I’ve had a couple of questions from followers asking where they might find the NC “secret” ingredients used in the Competition Dining Series Fire in the Triangle. I know I was excited to learn there was an NC based manufacturer of noodles (First Noodle Co. in Charlotte). As it turns out, that particular product is not available via a retail outlet at this point. According to the Competition Dining organizers, they are working on putting together a list of Triangle restaurants that use First Noodle Co. products (I’ll be sure to update this post when that information is available) – Stay tuned!
Lusty Monk mustard from Asheville was the featured ingredient in the battle between Il Palio and Jujube, during which the ingredient was very creatively incorporated in a dessert course flan by Chef Josh DeCarolis of Jujube. As indicated on the Lusty Monk website, their mustards can be found in the dairy cases at all three Weaver Street Market locations, as well as Reliable Cheese in Durham.
Battle Country Ham, between Weathervane and Fork & Barrel, featured products from Johnston County Hams in Smithfield. I found the information about their curing process an interesting read. It takes a lot of time and technique to cure the perfect cut of ham. Country hams, prosciutto and other pork products can be purchased online, or if you’re up for a short “road trip” to Johnston County, you can visit the Johnston County Hams retail shop at 204 N Brightleaf Blvd., open Monday through Friday, 9 am to 5 pm.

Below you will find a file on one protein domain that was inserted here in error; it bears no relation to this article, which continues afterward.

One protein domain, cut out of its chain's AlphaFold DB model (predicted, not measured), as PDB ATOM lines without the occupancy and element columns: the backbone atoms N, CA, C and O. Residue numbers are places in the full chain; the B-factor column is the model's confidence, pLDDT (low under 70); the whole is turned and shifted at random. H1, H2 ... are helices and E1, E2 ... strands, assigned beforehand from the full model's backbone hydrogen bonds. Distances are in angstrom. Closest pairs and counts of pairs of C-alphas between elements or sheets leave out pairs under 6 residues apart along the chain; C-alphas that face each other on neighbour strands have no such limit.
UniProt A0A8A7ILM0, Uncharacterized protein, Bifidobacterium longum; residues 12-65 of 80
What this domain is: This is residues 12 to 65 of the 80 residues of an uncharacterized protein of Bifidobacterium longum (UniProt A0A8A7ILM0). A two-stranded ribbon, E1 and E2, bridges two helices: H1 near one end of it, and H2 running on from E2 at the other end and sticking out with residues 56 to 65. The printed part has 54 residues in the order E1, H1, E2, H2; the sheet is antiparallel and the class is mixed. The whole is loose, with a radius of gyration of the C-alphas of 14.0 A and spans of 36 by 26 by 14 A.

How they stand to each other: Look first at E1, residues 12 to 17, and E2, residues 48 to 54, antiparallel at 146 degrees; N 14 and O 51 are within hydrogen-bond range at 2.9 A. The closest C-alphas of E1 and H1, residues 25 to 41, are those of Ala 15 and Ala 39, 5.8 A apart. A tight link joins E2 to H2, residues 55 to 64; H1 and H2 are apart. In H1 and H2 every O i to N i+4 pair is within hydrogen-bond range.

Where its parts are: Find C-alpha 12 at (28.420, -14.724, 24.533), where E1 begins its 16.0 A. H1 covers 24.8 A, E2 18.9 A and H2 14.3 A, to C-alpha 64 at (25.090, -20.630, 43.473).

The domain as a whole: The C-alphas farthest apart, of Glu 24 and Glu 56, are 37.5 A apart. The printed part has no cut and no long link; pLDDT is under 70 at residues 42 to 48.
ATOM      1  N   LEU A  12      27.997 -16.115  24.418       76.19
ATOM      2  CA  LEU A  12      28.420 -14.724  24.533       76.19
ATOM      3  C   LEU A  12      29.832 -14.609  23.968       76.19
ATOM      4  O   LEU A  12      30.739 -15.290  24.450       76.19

The NC seasonal produce featured in the preliminary rounds (blueberries and cantaloupe) can be found in your local farmers’ market of course, as well as eggs. Did you know that NC shrimp are seasonally available too? Fortunately, we are in the midst of peak shrimp season now. I really enjoyed the Pamlico Sound shrimp I ordered through Dock to Door. When I picked up my order at Sip… a wine store in Cary, I learned everyone that picks up their order at Sip is presented with a discount card to use on the purchase of a bottle of wine in the shop (pretty sweet deal). Dock to Door also has pick up locations in Chapel Hill at 3 Cups and at Fullsteam in Durham and if you follow the LoMo Market truck around the Triangle area, you’ll find seafood items from Dock to Door on the truck too (see the Dock to Door website for complete order process details and schedule). In Wake County, residents will find NC seafood available via Locals Seafood at many Triangle farmers’ markets on various dates and they frequently update their Facebook page with the available seafood at each location.
It may seem like a bit more effort is necessary to find and purchase NC seafood products. Personally, I don’t mind. I stopped purchasing imported shrimp quite a while ago. Stories like this one illustrate that there’s always a price to pay for “cheap” seafood, one I choose not to support. I’m more than happy to lend my support to NC fishermen and the organizations that practice sustainable methods.